I am a Christian. So I don’t celebrate Kwanza, Hanukah, or the fast of Ramadan. This makes sense.
What doesn’t make sense are atheists participating in Thanksgiving.
I thought about this today while looking at this story about an atheist billboard campaign that will begin “after Thanksgiving.”
I think that would be best. Starting during Thanksgiving might provoke more skepticism about atheism. Judy Saint is the president of the Greater Sacramento Chapter of Freedom From Religion Foundation, which is sponsoring the billboard messages. “Saint said happiness and good actions can come without a higher being.” Exactly. Therefore, no Thanksgiving. There is no one to whom one owes thanks for one’s existence or one’s life.
But wait. Some atheists want a place at the turkey:
This week, millions of Americans will pause before diving into the turkey, stuffing and gravy to give thanks to God for the bounty on their table. But many of the nonreligious will also include a moment of thanks, as “secular grace” grows in popularity among atheists, humanists, agnostics, freethinkers and other so-called “nones.”
First of all, the issue isn’t just that act of giving thanks for the meal; it is the rationale for the entire holiday.
Secondly, who is thanked at this “moment of thanks”?
“We give thanks for what is happening here and now,” said Maggie Ardiente, director of development and communications for the American Humanist Association…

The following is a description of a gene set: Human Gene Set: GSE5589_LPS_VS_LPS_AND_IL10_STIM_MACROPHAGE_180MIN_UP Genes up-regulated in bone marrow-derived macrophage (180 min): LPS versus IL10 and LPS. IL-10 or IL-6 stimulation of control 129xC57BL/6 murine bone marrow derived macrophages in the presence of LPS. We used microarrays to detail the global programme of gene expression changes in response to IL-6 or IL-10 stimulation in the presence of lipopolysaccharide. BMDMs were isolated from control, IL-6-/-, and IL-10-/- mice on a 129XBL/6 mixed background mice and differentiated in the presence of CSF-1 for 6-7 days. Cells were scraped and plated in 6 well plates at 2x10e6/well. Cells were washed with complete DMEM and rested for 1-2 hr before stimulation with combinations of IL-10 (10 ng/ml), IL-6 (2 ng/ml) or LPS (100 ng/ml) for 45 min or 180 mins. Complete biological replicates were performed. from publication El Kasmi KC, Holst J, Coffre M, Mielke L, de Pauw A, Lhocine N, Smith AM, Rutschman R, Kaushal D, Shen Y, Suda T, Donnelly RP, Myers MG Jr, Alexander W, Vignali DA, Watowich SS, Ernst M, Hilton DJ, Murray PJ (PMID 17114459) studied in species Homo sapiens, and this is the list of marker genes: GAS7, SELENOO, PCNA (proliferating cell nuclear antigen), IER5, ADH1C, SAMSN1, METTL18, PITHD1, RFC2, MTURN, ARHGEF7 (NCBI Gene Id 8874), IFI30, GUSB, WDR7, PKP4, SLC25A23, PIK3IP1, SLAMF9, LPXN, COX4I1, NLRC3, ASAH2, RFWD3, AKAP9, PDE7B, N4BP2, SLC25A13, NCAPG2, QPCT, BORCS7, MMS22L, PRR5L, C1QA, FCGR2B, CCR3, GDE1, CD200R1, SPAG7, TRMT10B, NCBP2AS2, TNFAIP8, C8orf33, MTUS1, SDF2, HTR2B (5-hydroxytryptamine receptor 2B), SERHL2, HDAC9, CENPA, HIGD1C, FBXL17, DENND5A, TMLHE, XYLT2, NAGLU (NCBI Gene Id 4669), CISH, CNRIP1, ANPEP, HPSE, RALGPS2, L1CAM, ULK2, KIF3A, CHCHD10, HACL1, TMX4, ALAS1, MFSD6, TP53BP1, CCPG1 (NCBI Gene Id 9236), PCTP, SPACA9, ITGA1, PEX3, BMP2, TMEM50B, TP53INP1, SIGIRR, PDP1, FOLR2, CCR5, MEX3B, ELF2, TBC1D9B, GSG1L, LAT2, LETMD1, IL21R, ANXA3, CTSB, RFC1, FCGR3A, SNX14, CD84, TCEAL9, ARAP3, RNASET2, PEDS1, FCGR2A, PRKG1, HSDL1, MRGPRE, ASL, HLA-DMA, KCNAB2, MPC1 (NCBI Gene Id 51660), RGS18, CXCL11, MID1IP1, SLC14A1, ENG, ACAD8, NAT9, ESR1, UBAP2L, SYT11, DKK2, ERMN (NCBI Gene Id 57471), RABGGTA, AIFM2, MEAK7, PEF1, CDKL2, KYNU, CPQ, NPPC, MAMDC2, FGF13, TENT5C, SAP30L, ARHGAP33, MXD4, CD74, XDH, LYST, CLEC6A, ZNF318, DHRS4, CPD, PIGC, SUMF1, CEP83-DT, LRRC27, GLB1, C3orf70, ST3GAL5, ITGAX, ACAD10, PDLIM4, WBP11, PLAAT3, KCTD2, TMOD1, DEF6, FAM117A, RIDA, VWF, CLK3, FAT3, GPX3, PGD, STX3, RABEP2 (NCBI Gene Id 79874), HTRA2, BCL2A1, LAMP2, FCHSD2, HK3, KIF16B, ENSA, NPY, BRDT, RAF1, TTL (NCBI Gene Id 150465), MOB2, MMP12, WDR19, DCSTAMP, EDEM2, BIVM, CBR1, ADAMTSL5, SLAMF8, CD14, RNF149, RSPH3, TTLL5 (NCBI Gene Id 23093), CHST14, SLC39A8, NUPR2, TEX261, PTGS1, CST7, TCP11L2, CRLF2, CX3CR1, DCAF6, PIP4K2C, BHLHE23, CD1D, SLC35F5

Give thanks to whom?
“It is important for us as nonbelievers to recognize that we are lucky in the grand scheme of the universe and to spend this time with our friends and family, and the tradition of doing that once a year, whether you are religious or not, is a valuable thing to do.”
Feeling lucky is not gratitude. Recognizing that one is lucky is not the same as giving thanks. Luck comes from coincidence of forces. There is no one to thank for it.
One atheist says that Thanksgiving is for thanking people, but people are not the reason why one is “lucky in the grand scheme of the universe.” The “grand scheme of the universe” includes being at the right place and the right time to benefit from friends and others. Thanksgiving is about not only giving thanks to friends but also giving thanks for friends. If there is no one to thank for the people you want to thank, there is ultimately no rationale for Thanksgiving.
One atheist daughter of an atheist says,
My father once said something like he is grateful that out of matter comes art and creativity and love. I suppose others would be grateful to a god or gods for that. In our case, it just is, but it does not change the level of appreciation.
But if art, creativity, and love come out of matter, that is just the way things are. There is no one to thank for it. Appreciating what “just is” is not giving thanks. It is a denial that thanks are appropriate.
(Is it just me or does claiming art, creativity, and love come “out of matter” sound like the superstition of spontaneous generation?)
I think atheists should start acting like it and stop trying to imitate the custom of giving thanks to God. But if they can’t give it up, then I encourage them to consider if their professed beliefs are inconsistent with reality.
Reality is a gift. We should thank the true and living God—who is Father, Son, and Holy Spirit—for it.